>While I was steaming over the fucked up plot of Tess of the D’Urbervilles, I was reminded of my overall general hatred of books hailing from the late 1800s and early 1900s. It’s partly the pre-feminist plots that drive me up a wall (like chick lit today), but also the language barrier and mannerisms that keep me far, far away (again, like chick lit today…). I’ve never read any Jane Austen, Thomas Hardy, Edith Wharton, Henry James, etc. I can’t relate to any of the characters, and while I do love history, I find the style completely alienating.

I did read books by two out of the three Brontë sisters, though, when I was a teen. I suppose I was drawn in by all that Gothic moodiness. I re-read Jane Eyre for a college paper about 10 years ago (my how time flies), and at that point I noticed what a demented it book it is. Damn, Jane’s decision to stick by that old blind asshole Rochester irks me to no end. The guy fucking locked up his first wife (Bertha) in an attic. Whether Bertha really was insane before being locked up or not (and Jean Rhys has an amazing book, The Wide Sargasso Sea which takes Bertha’s point of view – I highly recommend it to anyone who read Jane Eyre), being shut in an attic would certainly drive anyone certifiably insane. (For more proof on this point, read Flowers in the Attic by VC Andrews. It’s a twisted tale about four kids who are banished to an attic in their eeeeevil granny’s house when their dad dies. However, do not – I repeat, do not read any of the sequels, as they are progressively trashier and imbecilic.) On the flippant side of the coin, I also feel for Bertha because her name is Bertha for god’s sake and that is a name that is definitely going to get a girl tormented by other kids when you are young, possibly even driving one insane.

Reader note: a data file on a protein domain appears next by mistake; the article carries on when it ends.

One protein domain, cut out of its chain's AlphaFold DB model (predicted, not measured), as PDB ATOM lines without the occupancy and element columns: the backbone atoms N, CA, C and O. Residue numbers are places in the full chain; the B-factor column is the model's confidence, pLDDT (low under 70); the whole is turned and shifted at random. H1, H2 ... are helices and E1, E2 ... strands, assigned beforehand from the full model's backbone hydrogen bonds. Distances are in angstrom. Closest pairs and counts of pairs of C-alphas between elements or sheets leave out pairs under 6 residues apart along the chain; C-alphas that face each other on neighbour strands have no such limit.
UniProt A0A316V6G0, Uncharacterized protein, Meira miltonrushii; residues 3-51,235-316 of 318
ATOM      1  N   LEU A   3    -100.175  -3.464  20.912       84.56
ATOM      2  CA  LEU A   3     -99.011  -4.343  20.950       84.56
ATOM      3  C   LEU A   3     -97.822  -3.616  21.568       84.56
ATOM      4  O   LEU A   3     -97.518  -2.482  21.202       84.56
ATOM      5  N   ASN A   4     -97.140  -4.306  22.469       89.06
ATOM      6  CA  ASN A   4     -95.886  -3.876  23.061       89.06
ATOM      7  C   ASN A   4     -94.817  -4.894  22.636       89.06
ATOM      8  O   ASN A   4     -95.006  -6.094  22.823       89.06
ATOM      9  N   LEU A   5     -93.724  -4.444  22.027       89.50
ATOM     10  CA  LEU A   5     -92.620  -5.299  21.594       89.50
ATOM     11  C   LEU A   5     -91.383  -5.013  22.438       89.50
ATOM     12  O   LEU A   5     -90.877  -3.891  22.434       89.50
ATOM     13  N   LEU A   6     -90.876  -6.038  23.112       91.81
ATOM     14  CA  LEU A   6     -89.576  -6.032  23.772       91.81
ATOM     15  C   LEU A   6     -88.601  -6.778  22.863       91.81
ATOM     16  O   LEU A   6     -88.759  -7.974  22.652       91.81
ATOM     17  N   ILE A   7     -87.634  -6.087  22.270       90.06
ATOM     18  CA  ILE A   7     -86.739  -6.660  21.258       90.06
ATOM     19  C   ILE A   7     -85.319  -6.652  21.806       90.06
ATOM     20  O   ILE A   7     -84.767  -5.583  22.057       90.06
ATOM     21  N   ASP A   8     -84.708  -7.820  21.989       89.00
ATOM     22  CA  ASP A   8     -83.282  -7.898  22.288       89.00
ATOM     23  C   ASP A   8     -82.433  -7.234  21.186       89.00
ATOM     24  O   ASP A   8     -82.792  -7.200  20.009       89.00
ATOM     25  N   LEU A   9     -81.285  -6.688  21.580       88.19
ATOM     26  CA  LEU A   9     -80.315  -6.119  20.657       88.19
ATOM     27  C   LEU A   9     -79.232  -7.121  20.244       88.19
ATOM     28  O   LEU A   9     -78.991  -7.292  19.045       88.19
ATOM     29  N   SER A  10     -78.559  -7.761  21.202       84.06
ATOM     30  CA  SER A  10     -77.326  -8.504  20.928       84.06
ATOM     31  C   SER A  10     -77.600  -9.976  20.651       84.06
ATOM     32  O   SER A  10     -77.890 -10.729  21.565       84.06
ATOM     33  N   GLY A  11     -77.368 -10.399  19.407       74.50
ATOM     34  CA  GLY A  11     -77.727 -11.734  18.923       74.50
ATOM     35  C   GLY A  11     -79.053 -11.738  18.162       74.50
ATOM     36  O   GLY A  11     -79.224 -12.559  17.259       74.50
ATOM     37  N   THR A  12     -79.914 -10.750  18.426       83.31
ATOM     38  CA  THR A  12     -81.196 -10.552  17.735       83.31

The point is that Jane is a stupid cunt and if Rochester wasn’t completely dependent on her to care for him (yeah, that sounds like a great relationship), he’d probably get tired of her and hide her away so another he can get some fresh meat from another young dumb governess.

On the other hand, there can be some value if these books are read for what they are, which is a product of their times. They serve as nice reminders of why conservatives are flat out dead wrong when they look to the past as a model of the future. (If Bush isn't that asshole head of the orphanage in Jane, I don't know what he is.) If everyone understands the past, there might be more resistance to going back to the "good old" days.